Fleming foils West Indies

After their scare in the First Test, in which they scraped home by just 27 runs, New Zealand have taken command of the Second Test after two days.

Even in the absence of their leading strike bowler, Shane Bond, who was man of the match in Auckland and who removed Brian Lara cheaply with the one ball he bowled to the champion left-hander in each innings there, the West Indies could only muster 192 on winning the toss here.

The left-arm swing bowler James Franklin counted Lara as one of his five victims, caught at slip for one, his third single-figure score in his three innings of the series so far.

The New Zealand innings started in dramatic fashion with the openers Hamish Marshall and Jamie How falling to the last ball of the second over and the first of the third to leave the home side on 3 for 2. But New Zealand recovered to be 335 for 7 at the close, a healthy lead of 143 against opponents who are, as ever, prone to disintegration.

The revival was orchestrated by the New Zealand captain, Stephen Fleming. The elegant left-hander, playing in his 98th Test and his 74th as captain, compiled a stroke-filled 97, from 131 balls with a six and 15 fours. "I decided that after I had stuttered my way through 70s, 80s, 90s just to be positive. Live by the sword die by the sword," Fleming said. "It was disappointing to get out and a bit unexpected but by being positive you get lucky and I certainly had a bit of that."

Fleming and Peter Fulton, a tall, erect right-hander playing in only his second Test, shared a partnership of 163 before the captain, who offered chances at 47 and 81, was caught at third man cutting the fiery Fidel Edwards.

Fulton was badly missed off Chris Gayle's off-spin at mid-off at 23 and proceeded to 75. When he was out to the first ball after tea, it triggered a brief collapse in which three wickets fell for 39 to the energetic fast bowler Daren Powell.

But the West Indies could not press home their advantage and Nathan Astle, unbeaten on 65 at the close, and Daniel Vettori, caught at mid-on off Edwards in the closing minutes for 42, frustrated them with a seventh-wicket stand of 86.

"We may have been a bit too agressive but once again we have found ourselves in a position of strength," Fleming said. "If we put another 60 on, a 200-run lead is very handy and a good position to be in."

Have you tried new the Independent Digital Edition apps?
Caption competition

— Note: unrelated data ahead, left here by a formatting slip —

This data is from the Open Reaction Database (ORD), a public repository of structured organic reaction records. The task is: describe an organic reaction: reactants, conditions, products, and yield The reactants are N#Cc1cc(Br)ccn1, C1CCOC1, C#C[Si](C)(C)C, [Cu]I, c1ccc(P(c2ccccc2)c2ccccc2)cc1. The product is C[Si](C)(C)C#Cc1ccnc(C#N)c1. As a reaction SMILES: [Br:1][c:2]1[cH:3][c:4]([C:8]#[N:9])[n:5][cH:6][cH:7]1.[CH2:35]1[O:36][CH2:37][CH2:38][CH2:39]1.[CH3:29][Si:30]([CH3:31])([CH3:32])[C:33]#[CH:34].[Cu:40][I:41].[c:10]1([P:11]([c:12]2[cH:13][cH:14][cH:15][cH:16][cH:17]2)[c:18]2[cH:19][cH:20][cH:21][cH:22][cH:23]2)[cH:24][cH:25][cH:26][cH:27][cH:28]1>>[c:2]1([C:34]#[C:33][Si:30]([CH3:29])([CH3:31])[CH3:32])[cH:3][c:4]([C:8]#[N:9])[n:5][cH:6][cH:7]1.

Caption competition
Latest stories from i100
Daily Quiz
Have you tried new the Independent Digital Edition apps?
SPONSORED FEATURES
Independent Dating
and  

By clicking 'Search' you
are agreeing to our
Terms of Use.

Career Services

Day In a Page

A groundbreaking study of 'Britain's Atlantis' long buried at the bottom of the North Sea could revolutionise how we see our prehistoric past

Britain's Atlantis

Scientific study beneath North Sea could revolutionise how we see the past
The Queen has 'done and said nothing that anybody will remember,' says Starkey

The Queen has 'done and said nothing that anybody will remember'

David Starkey's assessment
Oliver Sacks said his life has been 'an enormous privilege and adventure'

'An enormous privilege and adventure'

Oliver Sacks writing about his life
'Gibraltar is British, and it is going to stay British forever'

'Gibraltar is British, and it is going to stay British forever'

The Rock's Chief Minister hits back at Spanish government's 'lies'
Britain is still addicted to 'dirty coal'

Britain still addicted to 'dirty' coal

Biggest energy suppliers are more dependent on fossil fuel than a decade ago
Orthorexia nervosa: How becoming obsessed with healthy eating can lead to malnutrition

Orthorexia nervosa

How becoming obsessed with healthy eating can lead to malnutrition
Lady Chatterley is not obscene, says TV director

Lady Chatterley’s Lover

Director Jed Mercurio on why DH Lawrence's novel 'is not an obscene story'
Farmers in tropical forests are training ants to kill off bigger pests

Set a pest to catch a pest

Farmers in tropical forests are training ants to kill off bigger pests
Mexico: A culture that celebrates darkness as an essential part of life

The dark side of Mexico

A culture that celebrates darkness as an essential part of life
Being sexually assaulted was not your fault, Chrissie Hynde. Don't tell other victims it was theirs

Being sexually assaulted was not your fault, Chrissie Hynde

Please don't tell other victims it was theirs
A nap a day could save your life - and here's why

A nap a day could save your life

A midday nap is 'associated with reduced blood pressure'
If men are so obsessed by sex, why do they clam up when confronted with the grisly realities?

If men are so obsessed by sex...

...why do they clam up when confronted with the grisly realities?
The comedy titans of Avalon on their attempt to save BBC3

Jon Thoday and Richard Allen-Turner

The comedy titans of Avalon on their attempt to save BBC3
The bathing machine is back... but with a difference

Rolling in the deep

The bathing machine is back but with a difference
Part-privatised tests, new age limits, driverless cars: Tories plot motoring revolution

Conservatives plot a motoring revolution

Draft report reveals biggest reform to regulations since driving test introduced in 1935